Palestinian hunger striker released from hospital
Palestinian woman who has refused food for the past month to protest her administrative detention by Israel is in grave danger of dying, a medical rights group says.
A Palestinian prisoner who became famous after he went on a 66-day hunger strike was released from the hospital on Tuesday.
Islamic Jihad operative Khader Adnan went on a hunger strike in December to protest Israel's administrative detention policy - a provision that allows the country to hold detainees for an unlimited period of time without trial or formal charges. He ended the strike last month after a deal was reached in which the state would not request to extend his detention past April 17.
Meanwhile, a Palestinian woman who has refused food for the past month to protest her administrative detention by Israel is in grave danger of dying, a medical rights group said Tuesday. Hana Shalabi has lost 14 kilograms (31 pounds ), her muscles are wasting and she is in excruciating pain, said Ran Cohen of nonprofit group Physicians for Human Rights, which has provided her a doctor. She has taken only water since her arrest on February 16.
Woman hunger striker in grave condition
"We are worried. Her physician has demanded she be transferred to hospital," said Cohen. Israel Prison Service spokeswoman Sivan Weizman said that for the time being, Shalabi is being monitored at a prison clinic.
Shalabi, 30, a supporter of the militant Islamic Jihad group, is scheduled to be released in another three months.
Adnan, who continued his hunger strike longer than any other Palestinian detainee before him, was hospitalized at Rebecca Sieff Hospital, Safed, in early February when his doctors said his life was in serious danger. He remained there until yesterday.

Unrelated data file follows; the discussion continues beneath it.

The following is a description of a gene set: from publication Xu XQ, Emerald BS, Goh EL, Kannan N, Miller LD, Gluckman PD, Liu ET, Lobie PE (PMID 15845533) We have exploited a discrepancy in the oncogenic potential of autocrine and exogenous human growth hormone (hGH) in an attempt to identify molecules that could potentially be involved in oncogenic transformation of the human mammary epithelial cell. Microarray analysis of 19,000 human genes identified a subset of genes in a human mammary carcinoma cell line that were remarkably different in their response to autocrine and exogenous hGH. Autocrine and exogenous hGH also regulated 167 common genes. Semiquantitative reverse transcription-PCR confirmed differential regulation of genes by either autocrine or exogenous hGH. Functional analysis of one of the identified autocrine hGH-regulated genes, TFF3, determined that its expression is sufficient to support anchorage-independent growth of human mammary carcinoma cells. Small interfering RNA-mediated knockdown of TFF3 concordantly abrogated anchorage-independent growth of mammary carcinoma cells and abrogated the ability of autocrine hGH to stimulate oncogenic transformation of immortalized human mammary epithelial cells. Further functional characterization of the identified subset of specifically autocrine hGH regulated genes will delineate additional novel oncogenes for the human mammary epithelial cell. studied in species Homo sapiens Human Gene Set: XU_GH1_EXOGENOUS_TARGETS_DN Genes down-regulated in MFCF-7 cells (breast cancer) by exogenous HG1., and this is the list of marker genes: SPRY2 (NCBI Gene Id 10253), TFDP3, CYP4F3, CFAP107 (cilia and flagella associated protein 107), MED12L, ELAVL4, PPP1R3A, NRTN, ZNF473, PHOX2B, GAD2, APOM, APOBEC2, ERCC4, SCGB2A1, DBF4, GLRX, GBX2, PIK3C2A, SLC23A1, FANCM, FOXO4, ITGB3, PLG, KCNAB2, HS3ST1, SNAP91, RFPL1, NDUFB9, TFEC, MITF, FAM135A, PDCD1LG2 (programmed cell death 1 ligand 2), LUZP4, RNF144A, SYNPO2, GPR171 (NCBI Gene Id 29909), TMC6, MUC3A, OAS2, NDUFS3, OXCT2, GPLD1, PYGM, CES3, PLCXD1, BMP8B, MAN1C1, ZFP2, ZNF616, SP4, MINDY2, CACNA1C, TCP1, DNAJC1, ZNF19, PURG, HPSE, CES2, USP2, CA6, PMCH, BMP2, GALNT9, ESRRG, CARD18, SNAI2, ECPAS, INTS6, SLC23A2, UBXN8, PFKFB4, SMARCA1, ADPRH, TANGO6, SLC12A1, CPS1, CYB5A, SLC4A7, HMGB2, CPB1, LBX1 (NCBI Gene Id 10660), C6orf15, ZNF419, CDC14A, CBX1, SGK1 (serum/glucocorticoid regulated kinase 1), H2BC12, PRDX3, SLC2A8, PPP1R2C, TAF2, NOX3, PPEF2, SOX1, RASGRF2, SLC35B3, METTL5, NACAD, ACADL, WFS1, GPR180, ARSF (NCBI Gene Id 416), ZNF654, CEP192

"Adnan's condition is very good," said the hospital's Dr. Raymond Farah. "He can eat, stand and walk without assistance."
Adnan, 33, had to undergo an operation to fix a bowel obstruction that was caused by the protracted hunger strike.
The strike transformed Adnan into a Palestinian hero, with thousands demonstrating in support of the once-obscure bearded baker. The Iranian-backed Islamic Jihad, for which he once served as a spokesman, had vowed revenge if Adnan died, possibly by firing rockets into Israel from Gaza. It is unclear if Adnan ever participated in any attacks.
Hospital director Dr. Oscar Embon said after Adnan's release that "Rebecca Sieff Hospital is committed to giving medical care to everyone, and our medical staff did their utmost to ensure his good health and save his life, irrespective of his background.
"We overcame myriad problems that resulted from the detainee's hunger strike," he added, "and he now walks out in good condition."
Upon his release from hospital, Adnan was taken to an Israel Prison Service detention center.
Israeli military officials say they use administrative detention to hold people who pose an immediate risk to the country's security, or when displaying incriminating evidence would reveal Israeli intelligence-gathering networks.
More than 300 of some 6,000 Palestinians currently held by Israel on security-related charges are in administrative detention. Rights activists say international law allows this practice only in exceptional cases and that Israel blatantly violates these restrictions.
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